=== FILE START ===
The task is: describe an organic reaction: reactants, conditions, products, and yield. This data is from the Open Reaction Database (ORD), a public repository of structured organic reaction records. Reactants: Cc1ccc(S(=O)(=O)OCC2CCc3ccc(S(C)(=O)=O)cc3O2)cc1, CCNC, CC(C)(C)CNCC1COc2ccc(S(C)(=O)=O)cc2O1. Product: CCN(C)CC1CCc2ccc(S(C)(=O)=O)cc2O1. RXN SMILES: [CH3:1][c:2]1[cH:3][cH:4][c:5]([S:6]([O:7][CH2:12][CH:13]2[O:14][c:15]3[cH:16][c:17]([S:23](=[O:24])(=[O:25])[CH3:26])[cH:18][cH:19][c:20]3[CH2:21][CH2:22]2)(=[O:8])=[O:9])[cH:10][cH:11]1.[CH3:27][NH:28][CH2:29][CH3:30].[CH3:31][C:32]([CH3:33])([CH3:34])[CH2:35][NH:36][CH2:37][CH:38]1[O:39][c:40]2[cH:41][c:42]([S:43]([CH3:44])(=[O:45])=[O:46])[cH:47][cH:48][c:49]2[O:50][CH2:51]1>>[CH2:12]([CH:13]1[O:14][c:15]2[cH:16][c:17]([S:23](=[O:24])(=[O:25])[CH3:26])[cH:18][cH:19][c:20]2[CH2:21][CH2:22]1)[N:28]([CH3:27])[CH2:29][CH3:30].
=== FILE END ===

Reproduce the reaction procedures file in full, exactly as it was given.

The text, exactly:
The task is: describe an organic reaction: reactants, conditions, products, and yield. This data is from the Open Reaction Database (ORD), a public repository of structured organic reaction records. Reactants: Cc1ccc(S(=O)(=O)OCC2CCc3ccc(S(C)(=O)=O)cc3O2)cc1, CCNC, CC(C)(C)CNCC1COc2ccc(S(C)(=O)=O)cc2O1. Product: CCN(C)CC1CCc2ccc(S(C)(=O)=O)cc2O1. RXN SMILES: [CH3:1][c:2]1[cH:3][cH:4][c:5]([S:6]([O:7][CH2:12][CH:13]2[O:14][c:15]3[cH:16][c:17]([S:23](=[O:24])(=[O:25])[CH3:26])[cH:18][cH:19][c:20]3[CH2:21][CH2:22]2)(=[O:8])=[O:9])[cH:10][cH:11]1.[CH3:27][NH:28][CH2:29][CH3:30].[CH3:31][C:32]([CH3:33])([CH3:34])[CH2:35][NH:36][CH2:37][CH:38]1[O:39][c:40]2[cH:41][c:42]([S:43]([CH3:44])(=[O:45])=[O:46])[cH:47][cH:48][c:49]2[O:50][CH2:51]1>>[CH2:12]([CH:13]1[O:14][c:15]2[cH:16][c:17]([S:23](=[O:24])(=[O:25])[CH3:26])[cH:18][cH:19][c:20]2[CH2:21][CH2:22]1)[N:28]([CH3:27])[CH2:29][CH3:30].